The costs of Isle of Wight council implementing the Combined Fire Authority

The cost of implementing the Combined Fire Authority will be taken from the “transformation budget” and should see a £5m investment within the next five years says the council.

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Isle of Wight Council cabinet members tonight (Thursday) approved plans to create a combined fire authority (CFA) for the Isle of Wight, Hampshire, Portsmouth and Southampton.

Combining the authority will cost £700,000, to be taken from the transformation budget. A potential council tax increase of £3.74 could fund the service.

Outlaw: 11 IW voices on the board
Cabinet member for public protection, Cllr Tig Outlaw, said the council was also applying for funding from the Home Office.

Cllr Outlaw, said:

“I am delighted to say this is very important to the fire and rescue service.

“The plans will see the service have resilience in the long run and will bring us many benefits. We will benefit from the experience and knowledge of Hampshire.

“Concerns have been raised about the voice the Island will have, but there will be 11 voices on the board looking out for what is in the best interests of the service.”

£5 million investment
The plans could see £5 million in investment over the next five years.

Visiting from Hampshire, Cllr Chris Carter, also praised Islander Steve Apter, who has been appointed the new deputy fire chief officer for Hampshire.

IW Council leader, Cllr Dave Stewart, said:

“I think we have made a good decision today and I look forward to the progression of it.”

One-off implementation costs
A report into the issue said it would create a ‘stronger and safer’ service.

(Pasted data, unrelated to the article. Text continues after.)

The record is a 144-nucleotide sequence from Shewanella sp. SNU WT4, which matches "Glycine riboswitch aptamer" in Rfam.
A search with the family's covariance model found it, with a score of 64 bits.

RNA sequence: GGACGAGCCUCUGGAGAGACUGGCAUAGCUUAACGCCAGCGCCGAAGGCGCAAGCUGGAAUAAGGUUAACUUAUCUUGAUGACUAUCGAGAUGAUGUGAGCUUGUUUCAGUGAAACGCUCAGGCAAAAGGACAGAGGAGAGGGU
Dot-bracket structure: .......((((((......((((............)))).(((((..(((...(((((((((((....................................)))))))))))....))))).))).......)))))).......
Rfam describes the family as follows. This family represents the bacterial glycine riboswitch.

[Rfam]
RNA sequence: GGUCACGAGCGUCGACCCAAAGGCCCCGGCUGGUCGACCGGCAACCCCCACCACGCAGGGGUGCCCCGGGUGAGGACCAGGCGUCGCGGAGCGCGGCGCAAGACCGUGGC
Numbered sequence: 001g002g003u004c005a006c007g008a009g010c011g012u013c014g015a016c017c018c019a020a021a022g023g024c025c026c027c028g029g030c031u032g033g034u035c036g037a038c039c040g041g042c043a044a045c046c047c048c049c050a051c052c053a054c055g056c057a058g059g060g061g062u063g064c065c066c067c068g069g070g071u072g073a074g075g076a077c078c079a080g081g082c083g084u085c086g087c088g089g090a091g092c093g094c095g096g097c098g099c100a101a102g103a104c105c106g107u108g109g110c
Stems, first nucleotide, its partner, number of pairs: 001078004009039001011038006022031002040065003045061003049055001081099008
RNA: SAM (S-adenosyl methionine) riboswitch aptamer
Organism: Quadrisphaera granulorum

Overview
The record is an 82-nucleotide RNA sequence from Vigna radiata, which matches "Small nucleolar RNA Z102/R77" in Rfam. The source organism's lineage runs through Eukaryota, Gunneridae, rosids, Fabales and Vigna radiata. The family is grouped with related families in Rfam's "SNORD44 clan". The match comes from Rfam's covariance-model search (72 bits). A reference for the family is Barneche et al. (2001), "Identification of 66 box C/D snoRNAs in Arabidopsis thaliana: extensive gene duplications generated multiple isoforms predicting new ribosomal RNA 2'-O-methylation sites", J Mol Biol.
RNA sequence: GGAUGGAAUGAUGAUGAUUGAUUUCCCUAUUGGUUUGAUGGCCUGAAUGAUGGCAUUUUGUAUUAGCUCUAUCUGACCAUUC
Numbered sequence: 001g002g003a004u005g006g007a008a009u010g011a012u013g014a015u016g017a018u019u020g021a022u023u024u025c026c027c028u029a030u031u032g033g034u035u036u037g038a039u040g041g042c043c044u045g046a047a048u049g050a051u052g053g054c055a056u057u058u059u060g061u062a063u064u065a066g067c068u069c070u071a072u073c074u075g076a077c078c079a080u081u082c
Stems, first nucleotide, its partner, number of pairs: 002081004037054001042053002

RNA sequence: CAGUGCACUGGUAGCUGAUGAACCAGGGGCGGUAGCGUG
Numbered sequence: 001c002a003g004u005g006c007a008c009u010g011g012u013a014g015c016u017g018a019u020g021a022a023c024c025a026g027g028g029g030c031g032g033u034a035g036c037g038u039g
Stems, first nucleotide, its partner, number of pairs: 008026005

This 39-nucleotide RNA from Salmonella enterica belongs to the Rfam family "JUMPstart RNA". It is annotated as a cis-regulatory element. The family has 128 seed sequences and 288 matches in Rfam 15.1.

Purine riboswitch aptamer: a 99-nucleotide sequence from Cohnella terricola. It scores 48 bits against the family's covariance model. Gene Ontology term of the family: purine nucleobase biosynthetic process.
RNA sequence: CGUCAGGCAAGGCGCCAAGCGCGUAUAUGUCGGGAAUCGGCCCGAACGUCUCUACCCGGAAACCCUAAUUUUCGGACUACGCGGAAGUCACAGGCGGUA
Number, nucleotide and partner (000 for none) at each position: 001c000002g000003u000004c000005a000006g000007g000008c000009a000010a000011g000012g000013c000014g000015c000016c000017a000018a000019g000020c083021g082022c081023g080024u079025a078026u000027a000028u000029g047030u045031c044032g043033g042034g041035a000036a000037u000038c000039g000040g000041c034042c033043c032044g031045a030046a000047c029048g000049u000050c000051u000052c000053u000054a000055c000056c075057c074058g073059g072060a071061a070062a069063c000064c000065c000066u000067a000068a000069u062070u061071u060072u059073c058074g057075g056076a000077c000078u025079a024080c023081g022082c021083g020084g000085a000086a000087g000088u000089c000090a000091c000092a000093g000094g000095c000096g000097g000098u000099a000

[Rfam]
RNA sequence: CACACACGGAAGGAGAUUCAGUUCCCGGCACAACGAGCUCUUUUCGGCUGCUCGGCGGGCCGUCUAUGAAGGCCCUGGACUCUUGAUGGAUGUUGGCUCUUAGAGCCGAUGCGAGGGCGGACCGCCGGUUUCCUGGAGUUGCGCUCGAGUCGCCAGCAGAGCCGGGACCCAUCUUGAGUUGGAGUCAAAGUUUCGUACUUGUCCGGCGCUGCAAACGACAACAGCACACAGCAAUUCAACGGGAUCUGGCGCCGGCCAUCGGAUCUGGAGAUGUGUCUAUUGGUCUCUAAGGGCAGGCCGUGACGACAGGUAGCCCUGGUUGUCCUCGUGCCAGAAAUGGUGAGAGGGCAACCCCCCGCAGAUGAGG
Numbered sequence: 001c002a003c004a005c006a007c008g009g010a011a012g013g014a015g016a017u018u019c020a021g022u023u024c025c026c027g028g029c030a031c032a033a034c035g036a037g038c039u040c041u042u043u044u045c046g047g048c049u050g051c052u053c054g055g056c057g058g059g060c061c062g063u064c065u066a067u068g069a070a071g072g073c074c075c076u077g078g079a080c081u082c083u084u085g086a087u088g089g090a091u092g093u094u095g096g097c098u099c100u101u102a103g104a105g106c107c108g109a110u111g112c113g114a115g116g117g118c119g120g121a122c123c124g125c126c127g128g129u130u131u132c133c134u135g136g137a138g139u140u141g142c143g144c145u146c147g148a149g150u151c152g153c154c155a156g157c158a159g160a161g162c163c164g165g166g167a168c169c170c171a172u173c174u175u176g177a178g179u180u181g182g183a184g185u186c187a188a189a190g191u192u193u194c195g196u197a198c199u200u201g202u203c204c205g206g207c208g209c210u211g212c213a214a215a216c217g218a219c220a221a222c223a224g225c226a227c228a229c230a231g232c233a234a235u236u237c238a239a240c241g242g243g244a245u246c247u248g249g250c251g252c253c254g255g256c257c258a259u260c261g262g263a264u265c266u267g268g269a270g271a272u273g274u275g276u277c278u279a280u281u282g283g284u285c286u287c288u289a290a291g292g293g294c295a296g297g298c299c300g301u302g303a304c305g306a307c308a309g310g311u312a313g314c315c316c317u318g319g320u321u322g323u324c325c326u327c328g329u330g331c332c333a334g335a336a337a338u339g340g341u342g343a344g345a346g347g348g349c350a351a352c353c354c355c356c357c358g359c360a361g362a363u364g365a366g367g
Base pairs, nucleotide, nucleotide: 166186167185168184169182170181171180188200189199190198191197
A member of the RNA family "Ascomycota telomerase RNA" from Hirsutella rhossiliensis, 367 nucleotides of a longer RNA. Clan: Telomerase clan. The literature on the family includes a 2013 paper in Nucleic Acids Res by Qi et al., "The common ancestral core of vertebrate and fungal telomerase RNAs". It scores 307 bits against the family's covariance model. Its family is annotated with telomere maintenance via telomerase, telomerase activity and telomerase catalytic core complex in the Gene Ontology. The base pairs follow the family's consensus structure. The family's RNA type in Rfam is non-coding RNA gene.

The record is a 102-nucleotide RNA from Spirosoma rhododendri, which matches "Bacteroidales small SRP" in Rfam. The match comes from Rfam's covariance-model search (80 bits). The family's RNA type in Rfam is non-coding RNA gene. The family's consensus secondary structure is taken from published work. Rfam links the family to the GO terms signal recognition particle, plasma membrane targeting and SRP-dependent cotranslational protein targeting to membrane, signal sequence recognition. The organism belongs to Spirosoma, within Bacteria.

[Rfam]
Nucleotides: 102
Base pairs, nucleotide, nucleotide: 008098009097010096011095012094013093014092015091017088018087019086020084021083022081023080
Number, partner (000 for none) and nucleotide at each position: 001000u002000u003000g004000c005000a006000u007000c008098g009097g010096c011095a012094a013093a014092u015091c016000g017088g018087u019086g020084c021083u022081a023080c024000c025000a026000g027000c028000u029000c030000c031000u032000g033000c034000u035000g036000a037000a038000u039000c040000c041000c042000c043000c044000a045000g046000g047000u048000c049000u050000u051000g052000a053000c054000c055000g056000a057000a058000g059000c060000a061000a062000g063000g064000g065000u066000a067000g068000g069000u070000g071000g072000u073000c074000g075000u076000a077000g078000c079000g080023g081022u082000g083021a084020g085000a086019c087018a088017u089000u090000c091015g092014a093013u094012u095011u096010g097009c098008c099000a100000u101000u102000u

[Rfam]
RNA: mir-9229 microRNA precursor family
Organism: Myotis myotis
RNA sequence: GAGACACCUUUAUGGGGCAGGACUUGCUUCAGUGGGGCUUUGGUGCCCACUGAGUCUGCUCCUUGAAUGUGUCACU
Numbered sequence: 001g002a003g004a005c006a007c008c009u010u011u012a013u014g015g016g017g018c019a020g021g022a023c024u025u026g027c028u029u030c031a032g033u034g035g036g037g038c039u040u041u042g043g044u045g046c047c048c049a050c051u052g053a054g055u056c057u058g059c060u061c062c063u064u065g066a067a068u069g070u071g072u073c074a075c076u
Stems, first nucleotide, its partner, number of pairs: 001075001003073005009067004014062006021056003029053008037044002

Regarding the costs, it said:

“Although implementation costs are incurred, they are one off and lead to the significant benefits that can be gained from the creation of a new CFA as set out in this report.

“The business case approved by both authorities included the transfer of reserves and balances from the Isle of Wight Council to the new combined fire authority of nearly £700,000, which could be used to offset these costs.

“A bid for transitional funding will also be made to the Home Office although there is no guarantee that this will be successful.”

Transfer of property and vehicles would relieve the council of maintenance and replacement liabilities. Repair and maintenance of buildings would also transfer to the new authority.

FBU: Reluctant support
Speaking ahead of the meeting, Spence Cave, from the Fire Brigades Union, said:

“We reluctantly support the CFA because it’s the only method available to us for protecting firefighter posts, and fire stations.

“Buildings and facilities are in a poor state after years of financial neglect.”


This article is from the BBC’s LDRS (Local Democracy Reporter Service) scheme, which OnTheWight is taking part in. Some alterations and additions may be been made by OnTheWight. Ed

Image: Images Money under CC BY 2.0

Any views or opinions presented in the comments below are solely those of the author and do not represent those of OnTheWight.

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3 Comments on "The costs of Isle of Wight council implementing the Combined Fire Authority"

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alisonjane

So yet again the Isle Of Wight Council Tax payers will be paying for this dreadful decision!
Transfer of vehicles + buildings + the land they sit on will also be transferred.
The ‘Combined Authority Board’ will be made up of 11 members….but only one of them from the Isle Of Wight….’stitched up like a kipper’ yet again!

Another Perspective

“The final decision will rest with the Home Secretary”

Would that be the Home Secretary and Government that a year on hasn’t yet to replaced the Grenville Tower block inflammable panels found on numerous high rise properties across the U.K.?

septua

I hope they have a knowledgeable person from the Island in their control centre.